We invested $116 million in our third quarter in our capital program, inclusive of our P&A activities. Of this approximately $100 million was deployed in the U.S. Gulf of Mexico while $16.1 million was spent on our efforts in offshore Mexico where we had further success in our Block 31 exploration campaign and associated evaluation program, which concluded in October. As of the end of the third quarter, we maintained over $600 million of liquidity following an increase in our borrowing base commitment to $850 million, which we announced earlier in the quarter. The Company's net debt balance is approximately $705 million, and leverage as measured by net debt to trailing 12 months EBITDA was 1.1 times. We continue to closely monitor and maintain a conservative balance sheet which we believe is among the best in our peer group. We also continue to add to our 2019 to 2020 hedge position in the quarter, and Shane will provide those details shortly. We completed two separate transactions with BP and ExxonMobil, respectively, which will provide exposure to material exploration prospects with potentially significant resource volumes.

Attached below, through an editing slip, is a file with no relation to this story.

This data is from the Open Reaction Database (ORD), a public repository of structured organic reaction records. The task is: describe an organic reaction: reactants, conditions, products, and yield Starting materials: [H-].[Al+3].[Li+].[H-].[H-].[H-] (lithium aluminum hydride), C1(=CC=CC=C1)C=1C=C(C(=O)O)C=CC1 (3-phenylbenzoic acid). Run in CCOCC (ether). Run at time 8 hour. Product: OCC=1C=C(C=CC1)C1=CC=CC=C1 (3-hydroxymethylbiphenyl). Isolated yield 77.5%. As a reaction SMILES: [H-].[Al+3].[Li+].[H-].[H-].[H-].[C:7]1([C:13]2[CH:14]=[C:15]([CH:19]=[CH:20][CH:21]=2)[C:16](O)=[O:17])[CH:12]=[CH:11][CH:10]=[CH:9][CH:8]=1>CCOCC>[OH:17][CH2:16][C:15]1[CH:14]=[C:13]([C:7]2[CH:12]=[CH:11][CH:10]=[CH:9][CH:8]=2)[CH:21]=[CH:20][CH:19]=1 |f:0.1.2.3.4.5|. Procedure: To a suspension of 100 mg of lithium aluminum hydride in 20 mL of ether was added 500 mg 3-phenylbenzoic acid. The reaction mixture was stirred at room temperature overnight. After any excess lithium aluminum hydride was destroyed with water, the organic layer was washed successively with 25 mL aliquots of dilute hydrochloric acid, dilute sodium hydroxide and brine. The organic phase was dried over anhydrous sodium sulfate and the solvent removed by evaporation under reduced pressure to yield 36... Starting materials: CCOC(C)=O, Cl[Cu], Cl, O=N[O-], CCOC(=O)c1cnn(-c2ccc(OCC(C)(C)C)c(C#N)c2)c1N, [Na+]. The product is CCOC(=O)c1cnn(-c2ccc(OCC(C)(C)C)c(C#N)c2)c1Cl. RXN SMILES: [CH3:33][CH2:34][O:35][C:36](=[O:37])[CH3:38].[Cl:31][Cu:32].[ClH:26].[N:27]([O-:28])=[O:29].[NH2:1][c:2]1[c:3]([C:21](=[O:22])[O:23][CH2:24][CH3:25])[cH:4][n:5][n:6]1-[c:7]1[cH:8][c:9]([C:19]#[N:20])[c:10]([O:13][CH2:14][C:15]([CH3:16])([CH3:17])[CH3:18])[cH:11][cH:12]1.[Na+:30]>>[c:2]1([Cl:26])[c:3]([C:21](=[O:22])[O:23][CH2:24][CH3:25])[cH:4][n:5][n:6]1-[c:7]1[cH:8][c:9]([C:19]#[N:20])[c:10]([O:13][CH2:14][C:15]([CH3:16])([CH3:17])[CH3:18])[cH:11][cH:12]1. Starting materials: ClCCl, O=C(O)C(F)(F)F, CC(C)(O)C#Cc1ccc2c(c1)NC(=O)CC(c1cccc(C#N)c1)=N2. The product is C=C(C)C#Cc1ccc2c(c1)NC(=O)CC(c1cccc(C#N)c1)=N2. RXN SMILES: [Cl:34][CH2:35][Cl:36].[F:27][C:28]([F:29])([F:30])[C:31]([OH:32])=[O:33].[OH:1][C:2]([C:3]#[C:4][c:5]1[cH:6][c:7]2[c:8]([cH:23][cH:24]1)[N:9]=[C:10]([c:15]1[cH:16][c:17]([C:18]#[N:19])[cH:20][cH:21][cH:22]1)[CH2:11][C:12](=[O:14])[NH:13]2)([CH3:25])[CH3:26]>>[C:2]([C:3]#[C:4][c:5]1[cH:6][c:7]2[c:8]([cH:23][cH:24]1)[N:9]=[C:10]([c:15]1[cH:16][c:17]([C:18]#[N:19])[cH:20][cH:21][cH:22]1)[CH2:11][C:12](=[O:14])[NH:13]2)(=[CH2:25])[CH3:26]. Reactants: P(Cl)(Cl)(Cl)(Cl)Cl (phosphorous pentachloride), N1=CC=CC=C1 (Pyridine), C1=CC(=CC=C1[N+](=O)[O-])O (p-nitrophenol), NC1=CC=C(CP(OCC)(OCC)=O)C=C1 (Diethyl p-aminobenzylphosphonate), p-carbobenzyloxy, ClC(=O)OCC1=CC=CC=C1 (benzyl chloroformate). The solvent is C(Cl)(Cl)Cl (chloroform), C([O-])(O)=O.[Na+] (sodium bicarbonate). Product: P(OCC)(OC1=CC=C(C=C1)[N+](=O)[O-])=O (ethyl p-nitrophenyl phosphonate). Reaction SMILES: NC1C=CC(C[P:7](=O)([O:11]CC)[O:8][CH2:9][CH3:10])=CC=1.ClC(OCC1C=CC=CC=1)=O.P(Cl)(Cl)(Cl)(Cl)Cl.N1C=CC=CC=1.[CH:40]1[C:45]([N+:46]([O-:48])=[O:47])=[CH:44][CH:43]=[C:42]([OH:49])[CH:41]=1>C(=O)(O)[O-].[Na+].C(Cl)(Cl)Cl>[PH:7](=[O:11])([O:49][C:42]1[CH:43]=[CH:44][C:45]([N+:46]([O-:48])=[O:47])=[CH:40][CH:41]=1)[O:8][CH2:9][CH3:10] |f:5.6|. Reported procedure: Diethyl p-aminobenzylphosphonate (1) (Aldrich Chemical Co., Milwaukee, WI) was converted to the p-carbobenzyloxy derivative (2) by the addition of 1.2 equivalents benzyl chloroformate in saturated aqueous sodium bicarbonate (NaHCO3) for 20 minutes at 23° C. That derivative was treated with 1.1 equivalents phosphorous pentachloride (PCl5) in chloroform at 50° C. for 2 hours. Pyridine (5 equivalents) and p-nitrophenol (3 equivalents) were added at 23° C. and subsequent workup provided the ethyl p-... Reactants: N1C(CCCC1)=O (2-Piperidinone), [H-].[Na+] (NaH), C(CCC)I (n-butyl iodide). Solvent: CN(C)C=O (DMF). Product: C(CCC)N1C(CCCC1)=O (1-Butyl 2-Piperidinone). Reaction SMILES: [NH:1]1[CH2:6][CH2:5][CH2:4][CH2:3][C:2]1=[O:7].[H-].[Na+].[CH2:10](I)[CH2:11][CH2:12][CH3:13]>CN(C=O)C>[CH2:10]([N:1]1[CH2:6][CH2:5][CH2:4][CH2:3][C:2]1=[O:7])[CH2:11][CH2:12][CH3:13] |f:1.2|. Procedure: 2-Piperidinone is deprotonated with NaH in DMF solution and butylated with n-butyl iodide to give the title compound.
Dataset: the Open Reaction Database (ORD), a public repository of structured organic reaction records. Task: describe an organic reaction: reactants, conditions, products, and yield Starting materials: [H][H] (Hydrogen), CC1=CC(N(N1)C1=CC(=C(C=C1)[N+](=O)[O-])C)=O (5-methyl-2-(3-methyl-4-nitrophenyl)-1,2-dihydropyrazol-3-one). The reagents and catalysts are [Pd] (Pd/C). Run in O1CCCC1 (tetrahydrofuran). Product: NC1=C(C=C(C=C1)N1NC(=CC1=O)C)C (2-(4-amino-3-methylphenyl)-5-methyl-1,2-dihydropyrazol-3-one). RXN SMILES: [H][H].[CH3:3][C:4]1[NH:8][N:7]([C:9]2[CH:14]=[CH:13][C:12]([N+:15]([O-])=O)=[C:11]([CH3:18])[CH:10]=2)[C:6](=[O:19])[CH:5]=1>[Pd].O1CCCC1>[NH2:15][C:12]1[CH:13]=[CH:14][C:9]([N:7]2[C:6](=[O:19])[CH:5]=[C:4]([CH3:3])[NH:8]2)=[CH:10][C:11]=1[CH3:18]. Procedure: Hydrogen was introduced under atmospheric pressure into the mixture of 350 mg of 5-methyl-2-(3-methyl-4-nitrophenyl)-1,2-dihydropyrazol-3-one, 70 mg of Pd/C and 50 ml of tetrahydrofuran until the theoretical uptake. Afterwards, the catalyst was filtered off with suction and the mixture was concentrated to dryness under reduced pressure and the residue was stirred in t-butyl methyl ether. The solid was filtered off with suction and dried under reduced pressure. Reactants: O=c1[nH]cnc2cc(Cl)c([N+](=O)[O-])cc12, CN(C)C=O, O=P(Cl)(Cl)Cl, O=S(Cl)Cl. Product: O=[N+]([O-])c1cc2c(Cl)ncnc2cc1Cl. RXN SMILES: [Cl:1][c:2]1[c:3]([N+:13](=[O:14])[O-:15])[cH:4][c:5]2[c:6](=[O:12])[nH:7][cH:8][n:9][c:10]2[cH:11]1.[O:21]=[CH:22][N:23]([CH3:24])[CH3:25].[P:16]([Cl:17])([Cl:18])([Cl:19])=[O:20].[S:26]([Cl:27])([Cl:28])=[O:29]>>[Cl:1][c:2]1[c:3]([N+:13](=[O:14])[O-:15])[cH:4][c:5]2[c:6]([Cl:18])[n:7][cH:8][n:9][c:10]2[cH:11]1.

In our Green Canyon area, we acquired the Hershey prospects from Exxon, which lies on four contiguous blocks, which is over 23,000 gross acres, immediately adjacent to several of our key Green Canyon area assets and infrastructure. The agreement is structured with the contingent payment that requires no upfront consideration and no drilling obligations, but rather earn-out payment if certain success milestones are achieved, which adds optionality and flexibility. We are now looking to bring a partner into the project to join us. It is our second exploration-related transaction with Exxon in 2019, and the third overall transaction with the company in the last 18 months, including Ram Powell. We executed a farm-out agreement with BP related to the Puma West prospect, also in our Green Canyon core area. This prospect is situated on exploration acreage that we acquired through our combination with Stone Energy. After we reprocessed our seismic over the block, we were encouraged with the exploration potential and the sub-salt Miocene window, and prospective targets similar to those found in BASIS POINTS' Mad Dog field to the east. After permitting the well, we engaged with BP to expedite project execution ahead of the lease expiration. Shortly after executing our transaction with BP, the well spud in October.